- SANS Surveillance, TRISH: Spaceflight Associated Neuro-Ocular Syndrome (SANS) results in changes in brain and eye function and is a top healthcare risk in space. Vision function data and ocular images were conducted in phases throughout the mission.
- Sensorimotor adaptation, TRISH: Zero gravity often affects standing and balance. As full body control is difficult in space, data is collected before and after the flight to assess sensorimotor ability and recovery time before humans return to the Moon.
- Cognitive and Physiologic Responses, UPenn: Brain function and performance could be disrupted during spaceflight. This research will help assess astronauts’ memory, space orientation, emotional recognition, attention and risk-related decision-making. Researchers can better understand the impact of spaceflight on mental ability.
- Otolith and Posture Evaluation II, Johns Hopkins University: Motion sickness, disorientation and nausea are common during spaceflight. Research taken via a tablet assessed astronauts’ inner ears and eyes senses and reaction to motion before and immediately after spaceflight.
- Space Omics + BioBank, Baylor College: Biological specimens from astronauts were taken before and after the mission to understand the impact of spaceflight on the genomic level. These critical insights taken from this research will improve our understanding of how space travel impacts human health. In the future, this data can even advance health care on Earth by indicating how alterations in gene expression work under extreme environmental pressures.
The AX-2 crew stayed aboard the ISS for ten days to conduct scientific data, outreach and while conducting commercial research activities. The commercial astronauts collected blood, stool, urine, saliva, and skin swabs and placed them into collection bags. Upon return to Earth, these samples were processed and material was tested using a variety of genetic and physiological procedures. The resulting data was later released to third-party investigators. Instead of waiting years for feedback on health data using traditional government approaches, researchers can use this new data to answer specific questions about the participants’ health changes.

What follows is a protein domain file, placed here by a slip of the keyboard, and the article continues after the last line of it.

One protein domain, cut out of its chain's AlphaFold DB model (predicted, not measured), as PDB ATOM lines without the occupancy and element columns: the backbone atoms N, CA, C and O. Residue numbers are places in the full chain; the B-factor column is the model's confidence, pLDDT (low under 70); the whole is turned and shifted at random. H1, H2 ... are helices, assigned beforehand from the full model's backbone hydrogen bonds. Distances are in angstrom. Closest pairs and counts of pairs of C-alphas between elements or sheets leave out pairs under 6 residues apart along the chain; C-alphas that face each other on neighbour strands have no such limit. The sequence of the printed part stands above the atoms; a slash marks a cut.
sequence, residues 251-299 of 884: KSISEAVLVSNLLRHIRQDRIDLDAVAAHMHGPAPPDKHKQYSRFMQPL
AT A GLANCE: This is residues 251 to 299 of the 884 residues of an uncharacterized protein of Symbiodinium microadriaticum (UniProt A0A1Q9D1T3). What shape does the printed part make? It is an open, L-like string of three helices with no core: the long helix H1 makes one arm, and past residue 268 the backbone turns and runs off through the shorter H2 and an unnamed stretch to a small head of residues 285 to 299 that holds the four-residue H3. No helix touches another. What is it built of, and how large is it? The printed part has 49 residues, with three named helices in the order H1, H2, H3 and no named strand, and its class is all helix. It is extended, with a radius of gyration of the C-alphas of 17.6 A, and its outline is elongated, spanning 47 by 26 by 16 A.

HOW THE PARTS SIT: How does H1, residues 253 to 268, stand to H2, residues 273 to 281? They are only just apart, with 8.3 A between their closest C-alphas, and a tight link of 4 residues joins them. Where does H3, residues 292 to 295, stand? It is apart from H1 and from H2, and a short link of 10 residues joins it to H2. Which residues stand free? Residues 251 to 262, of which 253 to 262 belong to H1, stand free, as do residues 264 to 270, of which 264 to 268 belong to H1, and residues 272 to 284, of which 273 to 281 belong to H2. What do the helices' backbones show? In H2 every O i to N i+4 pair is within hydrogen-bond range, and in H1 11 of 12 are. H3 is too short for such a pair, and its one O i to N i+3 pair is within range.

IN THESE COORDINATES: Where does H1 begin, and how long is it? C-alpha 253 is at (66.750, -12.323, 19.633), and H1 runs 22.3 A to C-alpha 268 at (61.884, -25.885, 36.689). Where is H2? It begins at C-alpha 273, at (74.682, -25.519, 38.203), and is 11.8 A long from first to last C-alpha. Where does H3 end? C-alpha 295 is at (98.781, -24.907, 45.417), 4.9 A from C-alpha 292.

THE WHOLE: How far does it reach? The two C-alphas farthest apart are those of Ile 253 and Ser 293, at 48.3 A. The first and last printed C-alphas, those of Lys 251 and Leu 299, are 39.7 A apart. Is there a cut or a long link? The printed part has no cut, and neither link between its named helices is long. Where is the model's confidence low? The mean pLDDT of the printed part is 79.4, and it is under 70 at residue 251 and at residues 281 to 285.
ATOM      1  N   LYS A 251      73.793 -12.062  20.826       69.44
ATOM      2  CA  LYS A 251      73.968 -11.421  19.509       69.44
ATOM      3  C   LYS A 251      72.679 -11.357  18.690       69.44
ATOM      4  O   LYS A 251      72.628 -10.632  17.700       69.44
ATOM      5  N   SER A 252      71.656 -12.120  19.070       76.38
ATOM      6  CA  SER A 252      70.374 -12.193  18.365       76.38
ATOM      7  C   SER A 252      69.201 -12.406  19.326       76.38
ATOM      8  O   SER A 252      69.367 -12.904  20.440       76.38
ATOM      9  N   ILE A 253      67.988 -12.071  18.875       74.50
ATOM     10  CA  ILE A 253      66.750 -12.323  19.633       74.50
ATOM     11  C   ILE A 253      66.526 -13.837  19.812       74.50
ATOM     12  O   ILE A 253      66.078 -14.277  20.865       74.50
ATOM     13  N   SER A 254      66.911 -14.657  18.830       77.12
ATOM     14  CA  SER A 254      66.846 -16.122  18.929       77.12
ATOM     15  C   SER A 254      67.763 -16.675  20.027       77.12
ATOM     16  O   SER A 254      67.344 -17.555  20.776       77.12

TRISH’s goal is to increase the knowledge of human health and performance during spaceflight. Missions such as AX-2 will help them conduct significant research and collect data in a more efficient fashion. It is not at all uncommon for researchers conducting research in remote locations such as Antarctica or high altitude climbing expeditions to serve as research subjects themselves. The goal is much the same as it is for space: to get the best possible collection of data – from the largest possible population – one that is representative of the full range of personal health profiles that can be expected among the people who visit these remote locations.
The number of humans visiting space will soon blossom from hundreds to thousands of visitors. The more data that can be collected – sooner – the better, safer, and more productive the whole experience of space travel will be – for everyone.